History & Federal Legislation
The Pick-Sloan Missouri Basin Program
On December 22, 1944, Congress authorized the Flood Control Act, later named the Pick-Sloan Missouri Basin Program. The primary purpose was for flood control, navigation, irrigation and hydropower, which would be facilitated by the construction of six main stem dams on the Missouri River at Fort Peck, Garrison, Oahe, Big Bend, Fort Randall and Gavins Point.
North Dakota was promised over a million acres of irrigation as compensation for the 300,000 acres of prime farmland lost to the permanent flood created as a result of the dams and the lost economic benefit that farmland generated. The state was originally to receive this irrigation from water diverted from Fort Peck Dam in eastern Montana. Initially known as the “Missouri-Souris Project,” it included 1,275,000 acres.
Between 1944 and 1965, soil surveys and studies were performed to assess the feasibility of irrigating the 1.2 million acres originally planned for North Dakota. The studies indicated that the soil in northwestern North Dakota was not suitable for irrigation according to federal irrigation standards. Drainage problems caused by the unusually high density of glacial subsoil were a primary factor. As a result, the Bureau of Reclamation revised the diversion plan proposing instead to take water from the Garrison Dam and reservoir to irrigate other lands to the east. With the new name “Garrison Diversion,” the Bureau of Reclamation 1957 feasibility study on the redesigned project recommended irrigation of 1,007,000 acres and other water development in central and eastern North Dakota.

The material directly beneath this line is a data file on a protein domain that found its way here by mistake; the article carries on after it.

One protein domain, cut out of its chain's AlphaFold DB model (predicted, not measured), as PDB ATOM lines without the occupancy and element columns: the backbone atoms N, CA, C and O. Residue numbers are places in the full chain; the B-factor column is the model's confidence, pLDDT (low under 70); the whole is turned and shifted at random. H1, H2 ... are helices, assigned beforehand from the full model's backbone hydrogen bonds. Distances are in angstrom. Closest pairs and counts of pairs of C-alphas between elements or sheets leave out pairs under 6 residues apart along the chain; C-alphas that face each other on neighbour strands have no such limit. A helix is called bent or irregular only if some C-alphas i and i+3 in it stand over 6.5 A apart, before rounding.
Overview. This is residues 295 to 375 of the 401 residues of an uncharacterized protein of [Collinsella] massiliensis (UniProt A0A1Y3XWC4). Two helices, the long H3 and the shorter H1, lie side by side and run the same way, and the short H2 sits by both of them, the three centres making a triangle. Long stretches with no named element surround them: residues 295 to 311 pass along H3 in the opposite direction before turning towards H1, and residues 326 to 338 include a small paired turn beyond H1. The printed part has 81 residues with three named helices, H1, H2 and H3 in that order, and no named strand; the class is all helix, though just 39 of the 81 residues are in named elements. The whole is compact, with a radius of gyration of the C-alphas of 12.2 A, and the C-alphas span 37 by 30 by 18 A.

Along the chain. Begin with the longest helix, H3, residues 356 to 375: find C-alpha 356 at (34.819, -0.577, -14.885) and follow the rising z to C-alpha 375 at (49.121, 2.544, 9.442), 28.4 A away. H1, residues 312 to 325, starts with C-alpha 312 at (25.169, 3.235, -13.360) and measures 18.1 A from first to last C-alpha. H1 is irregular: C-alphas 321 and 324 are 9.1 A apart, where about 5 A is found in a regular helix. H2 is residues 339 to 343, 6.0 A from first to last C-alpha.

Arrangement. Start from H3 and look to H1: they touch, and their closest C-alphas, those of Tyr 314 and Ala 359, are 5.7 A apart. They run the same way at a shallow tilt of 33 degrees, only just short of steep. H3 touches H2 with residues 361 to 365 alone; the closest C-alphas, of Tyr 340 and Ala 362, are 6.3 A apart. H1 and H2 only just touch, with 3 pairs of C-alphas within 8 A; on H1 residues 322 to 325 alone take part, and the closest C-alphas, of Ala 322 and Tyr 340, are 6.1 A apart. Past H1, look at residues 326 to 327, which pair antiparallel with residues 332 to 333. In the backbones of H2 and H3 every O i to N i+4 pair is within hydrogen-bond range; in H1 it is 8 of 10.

Garrison Diversion Unit
Because of changes to the original plan and the language in the 1964 appropriations act requiring specific reauthorization for all units of the Pick-Sloan Missouri Basin Program, the Bureau of Reclamation returned to Congress for reauthorization. During the process of reauthorization, supporters of the project pointed to the many benefits for North Dakota and the need to compensate the state for land inundated by the construction of the Garrison Dam and reservoir. On August 5, 1965, Congress addressed concerns of the project—the high cost, conflict with federal farm policies and the small amount of money to be repaid by water users—by enacting legislation for the Garrison Diversion Unit (GDU). The primary focus of the plan was to include municipal and industrial water, fish and wildlife development, recreation and flood control along with irrigation of 250,000 acres. Between 1968 and 1984, construction and preparatory activities progressed on many features.